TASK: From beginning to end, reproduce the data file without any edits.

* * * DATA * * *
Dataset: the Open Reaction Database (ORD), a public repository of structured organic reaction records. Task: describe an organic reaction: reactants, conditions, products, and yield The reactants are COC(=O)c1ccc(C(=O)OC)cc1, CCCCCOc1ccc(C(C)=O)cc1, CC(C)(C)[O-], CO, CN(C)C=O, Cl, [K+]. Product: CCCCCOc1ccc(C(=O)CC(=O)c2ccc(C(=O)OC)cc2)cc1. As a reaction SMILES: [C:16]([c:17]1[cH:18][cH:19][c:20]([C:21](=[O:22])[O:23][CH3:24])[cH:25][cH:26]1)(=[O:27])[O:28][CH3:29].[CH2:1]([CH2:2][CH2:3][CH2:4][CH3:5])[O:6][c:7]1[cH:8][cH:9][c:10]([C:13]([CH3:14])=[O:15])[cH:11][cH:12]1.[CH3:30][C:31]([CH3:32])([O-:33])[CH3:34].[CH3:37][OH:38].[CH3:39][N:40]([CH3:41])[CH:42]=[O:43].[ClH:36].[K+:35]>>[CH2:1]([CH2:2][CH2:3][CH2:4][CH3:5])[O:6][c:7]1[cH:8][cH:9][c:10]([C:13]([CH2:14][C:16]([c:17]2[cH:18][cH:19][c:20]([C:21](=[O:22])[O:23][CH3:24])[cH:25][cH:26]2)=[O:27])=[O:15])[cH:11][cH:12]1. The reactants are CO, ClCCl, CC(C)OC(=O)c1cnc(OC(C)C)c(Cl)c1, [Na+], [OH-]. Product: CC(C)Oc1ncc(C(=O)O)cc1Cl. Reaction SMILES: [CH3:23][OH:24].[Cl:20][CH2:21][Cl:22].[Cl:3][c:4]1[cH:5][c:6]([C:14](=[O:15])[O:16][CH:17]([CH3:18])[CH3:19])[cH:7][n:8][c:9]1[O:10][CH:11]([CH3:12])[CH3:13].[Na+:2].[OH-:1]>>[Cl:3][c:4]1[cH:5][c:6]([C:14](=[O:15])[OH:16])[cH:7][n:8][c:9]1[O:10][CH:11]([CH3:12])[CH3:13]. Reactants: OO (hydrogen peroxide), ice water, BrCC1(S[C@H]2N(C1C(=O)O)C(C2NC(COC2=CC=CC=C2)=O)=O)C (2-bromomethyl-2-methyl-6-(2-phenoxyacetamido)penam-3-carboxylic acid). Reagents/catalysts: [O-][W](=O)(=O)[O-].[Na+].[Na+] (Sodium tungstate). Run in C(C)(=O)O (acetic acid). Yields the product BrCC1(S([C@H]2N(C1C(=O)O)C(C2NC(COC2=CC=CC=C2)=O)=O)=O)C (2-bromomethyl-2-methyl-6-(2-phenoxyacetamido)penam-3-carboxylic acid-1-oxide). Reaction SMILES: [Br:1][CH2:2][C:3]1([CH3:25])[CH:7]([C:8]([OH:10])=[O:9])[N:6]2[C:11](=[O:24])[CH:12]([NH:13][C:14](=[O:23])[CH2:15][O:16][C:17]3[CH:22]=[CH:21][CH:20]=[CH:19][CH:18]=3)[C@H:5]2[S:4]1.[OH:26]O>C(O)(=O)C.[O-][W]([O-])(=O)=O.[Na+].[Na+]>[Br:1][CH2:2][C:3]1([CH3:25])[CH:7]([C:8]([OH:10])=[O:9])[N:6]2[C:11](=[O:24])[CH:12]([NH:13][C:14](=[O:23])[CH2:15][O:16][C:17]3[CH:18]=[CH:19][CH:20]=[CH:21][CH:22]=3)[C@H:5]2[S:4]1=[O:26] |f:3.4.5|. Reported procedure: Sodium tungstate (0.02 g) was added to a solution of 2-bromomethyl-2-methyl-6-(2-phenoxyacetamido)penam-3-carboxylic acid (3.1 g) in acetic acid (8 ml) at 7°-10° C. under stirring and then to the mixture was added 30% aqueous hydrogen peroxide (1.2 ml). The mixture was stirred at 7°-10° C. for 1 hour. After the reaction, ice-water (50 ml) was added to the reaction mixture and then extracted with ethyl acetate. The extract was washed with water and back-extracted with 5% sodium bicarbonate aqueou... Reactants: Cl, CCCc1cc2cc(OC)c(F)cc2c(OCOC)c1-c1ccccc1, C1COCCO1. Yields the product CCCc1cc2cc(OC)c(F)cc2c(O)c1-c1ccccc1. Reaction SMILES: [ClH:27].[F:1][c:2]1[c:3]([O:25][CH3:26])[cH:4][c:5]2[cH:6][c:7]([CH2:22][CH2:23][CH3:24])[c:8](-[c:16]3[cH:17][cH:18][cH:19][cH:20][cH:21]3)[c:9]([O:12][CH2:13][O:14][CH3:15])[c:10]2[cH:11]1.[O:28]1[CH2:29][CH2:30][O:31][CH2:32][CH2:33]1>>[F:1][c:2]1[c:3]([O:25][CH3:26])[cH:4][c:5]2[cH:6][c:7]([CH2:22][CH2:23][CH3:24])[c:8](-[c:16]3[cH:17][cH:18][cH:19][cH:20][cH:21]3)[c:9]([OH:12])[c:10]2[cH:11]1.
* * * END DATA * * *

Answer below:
Dataset: the Open Reaction Database (ORD), a public repository of structured organic reaction records. Task: describe an organic reaction: reactants, conditions, products, and yield The reactants are COC(=O)c1ccc(C(=O)OC)cc1, CCCCCOc1ccc(C(C)=O)cc1, CC(C)(C)[O-], CO, CN(C)C=O, Cl, [K+]. Product: CCCCCOc1ccc(C(=O)CC(=O)c2ccc(C(=O)OC)cc2)cc1. As a reaction SMILES: [C:16]([c:17]1[cH:18][cH:19][c:20]([C:21](=[O:22])[O:23][CH3:24])[cH:25][cH:26]1)(=[O:27])[O:28][CH3:29].[CH2:1]([CH2:2][CH2:3][CH2:4][CH3:5])[O:6][c:7]1[cH:8][cH:9][c:10]([C:13]([CH3:14])=[O:15])[cH:11][cH:12]1.[CH3:30][C:31]([CH3:32])([O-:33])[CH3:34].[CH3:37][OH:38].[CH3:39][N:40]([CH3:41])[CH:42]=[O:43].[ClH:36].[K+:35]>>[CH2:1]([CH2:2][CH2:3][CH2:4][CH3:5])[O:6][c:7]1[cH:8][cH:9][c:10]([C:13]([CH2:14][C:16]([c:17]2[cH:18][cH:19][c:20]([C:21](=[O:22])[O:23][CH3:24])[cH:25][cH:26]2)=[O:27])=[O:15])[cH:11][cH:12]1. The reactants are CO, ClCCl, CC(C)OC(=O)c1cnc(OC(C)C)c(Cl)c1, [Na+], [OH-]. Product: CC(C)Oc1ncc(C(=O)O)cc1Cl. Reaction SMILES: [CH3:23][OH:24].[Cl:20][CH2:21][Cl:22].[Cl:3][c:4]1[cH:5][c:6]([C:14](=[O:15])[O:16][CH:17]([CH3:18])[CH3:19])[cH:7][n:8][c:9]1[O:10][CH:11]([CH3:12])[CH3:13].[Na+:2].[OH-:1]>>[Cl:3][c:4]1[cH:5][c:6]([C:14](=[O:15])[OH:16])[cH:7][n:8][c:9]1[O:10][CH:11]([CH3:12])[CH3:13]. Reactants: OO (hydrogen peroxide), ice water, BrCC1(S[C@H]2N(C1C(=O)O)C(C2NC(COC2=CC=CC=C2)=O)=O)C (2-bromomethyl-2-methyl-6-(2-phenoxyacetamido)penam-3-carboxylic acid). Reagents/catalysts: [O-][W](=O)(=O)[O-].[Na+].[Na+] (Sodium tungstate). Run in C(C)(=O)O (acetic acid). Yields the product BrCC1(S([C@H]2N(C1C(=O)O)C(C2NC(COC2=CC=CC=C2)=O)=O)=O)C (2-bromomethyl-2-methyl-6-(2-phenoxyacetamido)penam-3-carboxylic acid-1-oxide). Reaction SMILES: [Br:1][CH2:2][C:3]1([CH3:25])[CH:7]([C:8]([OH:10])=[O:9])[N:6]2[C:11](=[O:24])[CH:12]([NH:13][C:14](=[O:23])[CH2:15][O:16][C:17]3[CH:22]=[CH:21][CH:20]=[CH:19][CH:18]=3)[C@H:5]2[S:4]1.[OH:26]O>C(O)(=O)C.[O-][W]([O-])(=O)=O.[Na+].[Na+]>[Br:1][CH2:2][C:3]1([CH3:25])[CH:7]([C:8]([OH:10])=[O:9])[N:6]2[C:11](=[O:24])[CH:12]([NH:13][C:14](=[O:23])[CH2:15][O:16][C:17]3[CH:18]=[CH:19][CH:20]=[CH:21][CH:22]=3)[C@H:5]2[S:4]1=[O:26] |f:3.4.5|. Reported procedure: Sodium tungstate (0.02 g) was added to a solution of 2-bromomethyl-2-methyl-6-(2-phenoxyacetamido)penam-3-carboxylic acid (3.1 g) in acetic acid (8 ml) at 7°-10° C. under stirring and then to the mixture was added 30% aqueous hydrogen peroxide (1.2 ml). The mixture was stirred at 7°-10° C. for 1 hour. After the reaction, ice-water (50 ml) was added to the reaction mixture and then extracted with ethyl acetate. The extract was washed with water and back-extracted with 5% sodium bicarbonate aqueou... Reactants: Cl, CCCc1cc2cc(OC)c(F)cc2c(OCOC)c1-c1ccccc1, C1COCCO1. Yields the product CCCc1cc2cc(OC)c(F)cc2c(O)c1-c1ccccc1. Reaction SMILES: [ClH:27].[F:1][c:2]1[c:3]([O:25][CH3:26])[cH:4][c:5]2[cH:6][c:7]([CH2:22][CH2:23][CH3:24])[c:8](-[c:16]3[cH:17][cH:18][cH:19][cH:20][cH:21]3)[c:9]([O:12][CH2:13][O:14][CH3:15])[c:10]2[cH:11]1.[O:28]1[CH2:29][CH2:30][O:31][CH2:32][CH2:33]1>>[F:1][c:2]1[c:3]([O:25][CH3:26])[cH:4][c:5]2[cH:6][c:7]([CH2:22][CH2:23][CH3:24])[c:8](-[c:16]3[cH:17][cH:18][cH:19][cH:20][cH:21]3)[c:9]([OH:12])[c:10]2[cH:11]1.